Death is Optional is a fascinating and terrifying (alternately and concurrently) conversation between historian Yuval Noah Harari and behavioural economist Daniel Kahneman, in which Harari uses his knowledge of the past to make predictions about the future. In one very memorable exchange he talks about the presumption we currently hold, that new advances in medicine will always trickle down to the general populace. But that was only true for a very short period of our history and, as automation supplants the human workforce in the future, won’t necessarily always be the case:
In the 21st century there is a good chance that most humans will lose their military and economic value. And once most people are no longer really necessary, the idea that you will continue to have mass medicine is not so certain.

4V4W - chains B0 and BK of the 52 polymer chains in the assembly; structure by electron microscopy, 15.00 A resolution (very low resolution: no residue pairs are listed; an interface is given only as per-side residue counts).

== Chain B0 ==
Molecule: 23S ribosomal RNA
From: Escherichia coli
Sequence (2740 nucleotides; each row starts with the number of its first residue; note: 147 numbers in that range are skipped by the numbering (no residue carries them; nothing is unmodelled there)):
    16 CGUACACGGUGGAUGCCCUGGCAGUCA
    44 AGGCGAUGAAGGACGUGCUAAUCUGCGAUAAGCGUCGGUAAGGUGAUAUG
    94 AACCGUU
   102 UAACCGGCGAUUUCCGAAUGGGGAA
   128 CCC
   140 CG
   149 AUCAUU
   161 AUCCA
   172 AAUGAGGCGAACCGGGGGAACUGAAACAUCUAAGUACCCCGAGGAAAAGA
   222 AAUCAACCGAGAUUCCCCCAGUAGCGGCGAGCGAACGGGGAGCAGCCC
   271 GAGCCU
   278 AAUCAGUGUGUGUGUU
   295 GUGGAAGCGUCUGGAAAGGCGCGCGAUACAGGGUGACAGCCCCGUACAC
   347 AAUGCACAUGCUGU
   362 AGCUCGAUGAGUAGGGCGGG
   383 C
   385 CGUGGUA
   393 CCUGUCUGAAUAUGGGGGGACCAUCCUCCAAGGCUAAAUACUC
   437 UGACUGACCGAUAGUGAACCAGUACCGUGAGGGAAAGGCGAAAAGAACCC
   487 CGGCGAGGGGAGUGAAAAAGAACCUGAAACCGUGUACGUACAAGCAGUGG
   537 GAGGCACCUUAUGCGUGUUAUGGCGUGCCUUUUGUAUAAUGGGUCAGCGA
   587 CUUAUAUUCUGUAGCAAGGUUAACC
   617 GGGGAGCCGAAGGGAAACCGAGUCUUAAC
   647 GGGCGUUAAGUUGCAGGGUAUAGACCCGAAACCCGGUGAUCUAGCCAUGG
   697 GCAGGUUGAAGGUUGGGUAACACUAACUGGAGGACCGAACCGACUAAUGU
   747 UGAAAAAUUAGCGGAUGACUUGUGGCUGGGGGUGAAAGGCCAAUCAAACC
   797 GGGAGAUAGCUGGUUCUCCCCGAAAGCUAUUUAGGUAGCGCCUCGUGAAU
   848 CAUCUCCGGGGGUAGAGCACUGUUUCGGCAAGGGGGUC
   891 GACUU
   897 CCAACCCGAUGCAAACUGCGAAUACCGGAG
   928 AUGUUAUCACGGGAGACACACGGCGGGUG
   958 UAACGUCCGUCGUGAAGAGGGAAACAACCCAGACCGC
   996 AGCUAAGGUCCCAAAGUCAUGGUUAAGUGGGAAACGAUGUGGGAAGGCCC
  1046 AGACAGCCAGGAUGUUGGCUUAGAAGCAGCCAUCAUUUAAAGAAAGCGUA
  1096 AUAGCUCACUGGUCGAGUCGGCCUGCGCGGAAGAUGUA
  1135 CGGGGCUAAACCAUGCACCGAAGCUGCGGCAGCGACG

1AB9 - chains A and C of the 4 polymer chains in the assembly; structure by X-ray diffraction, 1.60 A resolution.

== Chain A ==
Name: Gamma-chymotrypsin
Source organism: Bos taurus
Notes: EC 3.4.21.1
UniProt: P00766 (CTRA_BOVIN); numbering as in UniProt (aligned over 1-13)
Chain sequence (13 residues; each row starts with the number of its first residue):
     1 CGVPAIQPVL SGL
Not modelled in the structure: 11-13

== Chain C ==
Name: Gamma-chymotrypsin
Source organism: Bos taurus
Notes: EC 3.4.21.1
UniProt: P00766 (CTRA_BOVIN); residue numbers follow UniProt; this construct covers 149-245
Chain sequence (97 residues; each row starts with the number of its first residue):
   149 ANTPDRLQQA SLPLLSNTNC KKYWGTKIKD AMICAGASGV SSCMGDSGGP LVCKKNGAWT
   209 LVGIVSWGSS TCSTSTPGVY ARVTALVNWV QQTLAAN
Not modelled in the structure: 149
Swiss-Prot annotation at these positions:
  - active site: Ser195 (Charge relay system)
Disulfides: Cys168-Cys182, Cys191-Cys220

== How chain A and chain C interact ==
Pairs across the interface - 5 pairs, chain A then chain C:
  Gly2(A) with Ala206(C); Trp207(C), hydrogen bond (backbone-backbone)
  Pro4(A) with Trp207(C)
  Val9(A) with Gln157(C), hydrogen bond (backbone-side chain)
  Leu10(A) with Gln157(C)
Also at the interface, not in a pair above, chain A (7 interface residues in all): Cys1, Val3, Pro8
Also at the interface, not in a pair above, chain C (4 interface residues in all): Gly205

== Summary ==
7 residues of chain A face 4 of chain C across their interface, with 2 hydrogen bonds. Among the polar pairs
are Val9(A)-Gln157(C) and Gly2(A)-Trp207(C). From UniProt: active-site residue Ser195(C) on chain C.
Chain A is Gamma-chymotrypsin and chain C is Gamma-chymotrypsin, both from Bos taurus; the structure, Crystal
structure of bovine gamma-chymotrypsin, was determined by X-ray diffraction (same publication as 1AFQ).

Above the door to the former Walworth Town Hall, near my home in South London, there is the prominently displayed edict used in the title of this post:
That edict was given when the town hall was built at the turn of last century, because people were the engine that drove the industrial revolution and the empire machine; an ivestment was made to keep the people healthy and educated because it benefitted Britain. But in the 21st century a healthy and educated populace isn’t required, because the heavy industry is long gone, and the dwindled empire needs no army to retain it.